“Nowadays in the art world, there’s this big misunderstanding that beauty is left out of art,” adds Schwaiger. “People at the Florence Academy know the beauty grows within while you master your craft and you fall in love with the human figure itself.”
“I didn’t know in the beginning of the journey what to expect,” continues Schwaiger. “What I learned was truthfulness — you have to be truthful and push the borders. You can’t overestimate or underestimate yourself. You need to be truthful all the time.”
Schwaiger compares the process to Falun Gong, a form of meditation she practices which emphasizes truthfulness, compassion and tolerance.
“People talk about what inspiration means, I think it happens when you get rid of the ego,” says. “When learning any craft — music, sculpture, painting — you keep refining techniques and making errors. Then you really get rid of ego and that makes you an artist.”
And she’s just the sort of artist Neuendorf sees as ideal for the Sag Harbor Art Center. Two years ago, Schwaiger met Neuendorf while visiting her friend Ben Fenske, another Florence Academy graduate, who shows frequently at the Grenning Gallery in Sag Harbor. Schwaiger returned last winter to teach a portraiture class for the art center and was happy to find the young artists she taught appreciated what she had to offer.
“We had wanted to introduce sculpture for a long time and when I met Johanna, there was just a spirit about her that totally synergized with what we’re creating here,” explains Neuendorf. “It’s very hard to find an artist as good and educated as Johanna who is able to teach and willing to share what she was taught.”
“The whole thing worked,” adds Neuendorf. “What we’re creating here is very specific. The current art model has to change and with bringing the beauty back comes the understanding of technique so you can then be the vessel for your own creative pursuit.”
“Then you find your own way as artist and that’s what’s so interesting,” adds Neuendorf.
As an instructor, Schwaiger will start her students by having them sculpt simple shapes to gain an understanding of the process. The method focuses on observation — growing the sculptural form slowly using specific techniques to train the eye. And while sculpting may seem like an advanced art form, Schwaiger notes it’s actually good if students come to it without a lot of training.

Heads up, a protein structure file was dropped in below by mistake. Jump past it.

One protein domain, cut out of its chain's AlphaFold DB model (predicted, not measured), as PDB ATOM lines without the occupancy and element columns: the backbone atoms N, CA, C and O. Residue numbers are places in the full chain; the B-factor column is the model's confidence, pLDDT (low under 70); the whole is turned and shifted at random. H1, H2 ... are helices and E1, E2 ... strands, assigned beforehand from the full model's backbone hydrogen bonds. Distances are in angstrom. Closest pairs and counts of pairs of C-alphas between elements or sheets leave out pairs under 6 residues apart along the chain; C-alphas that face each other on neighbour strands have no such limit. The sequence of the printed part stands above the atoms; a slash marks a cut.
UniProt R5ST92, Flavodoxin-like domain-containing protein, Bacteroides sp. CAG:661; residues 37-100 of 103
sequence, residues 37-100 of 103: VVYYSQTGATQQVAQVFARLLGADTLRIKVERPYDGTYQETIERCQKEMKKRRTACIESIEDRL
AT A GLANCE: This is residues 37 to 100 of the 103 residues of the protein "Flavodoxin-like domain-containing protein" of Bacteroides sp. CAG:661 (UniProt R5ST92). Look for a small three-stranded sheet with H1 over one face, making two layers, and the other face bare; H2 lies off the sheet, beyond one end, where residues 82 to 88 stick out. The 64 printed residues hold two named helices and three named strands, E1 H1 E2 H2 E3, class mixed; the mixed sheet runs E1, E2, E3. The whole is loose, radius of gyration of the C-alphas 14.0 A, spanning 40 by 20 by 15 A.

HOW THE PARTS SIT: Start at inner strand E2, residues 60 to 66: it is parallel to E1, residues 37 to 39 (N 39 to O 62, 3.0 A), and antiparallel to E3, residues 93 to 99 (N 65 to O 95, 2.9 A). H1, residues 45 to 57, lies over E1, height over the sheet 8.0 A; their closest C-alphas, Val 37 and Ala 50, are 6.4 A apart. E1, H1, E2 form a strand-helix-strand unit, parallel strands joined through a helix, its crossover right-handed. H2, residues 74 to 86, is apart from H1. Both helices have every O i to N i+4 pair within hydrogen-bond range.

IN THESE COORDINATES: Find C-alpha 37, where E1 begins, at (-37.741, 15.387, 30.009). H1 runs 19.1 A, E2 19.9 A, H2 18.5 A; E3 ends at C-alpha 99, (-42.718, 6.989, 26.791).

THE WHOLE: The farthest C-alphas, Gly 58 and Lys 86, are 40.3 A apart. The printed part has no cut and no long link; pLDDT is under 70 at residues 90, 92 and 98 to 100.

“A human figure is a complex form, you need to understand structure and anatomy,” she says. “But for a beginner it’s better to not know much. You have to have a very naïve approach to what you see. This is why the technique is so great – you see through the eye of a child and use mirrors to trick your mind from what you think you know versus what you see.”
Neuendorf explains the art center’s holistic approach means students will be encouraged to try sculpting alongside the other mediums offered for a full rounded experience.
“It’s the same structure and technique as drawing and painting,” explains Neuendorf. “It’s just a different medium. We’re recommending students to do both, drawing was a necessary part of Johanna’s training and it’s the same for our program. It’s a true enhancement to what we’re doing.”
In addition to the three sculpturing classes Schwaiger teaches beginning this week, she will also offer a Thursday afternoon class for ages 6 to 10 from 4:30 to 6 p.m. focusing on various artistic techniques and mediums, including painting in nature, drawing and sculpting. Schwaiger is also a working artist and is creating a new series of figurative sculptures in the studio of women in various stages in life. The work will become the basis for her inaugural exhibit at the center this August.
The Sag Harbor Fine Arts Center is located at 23 Bridge Street (at Rose Street), Sag Harbor. For details about classes, call 603-5514.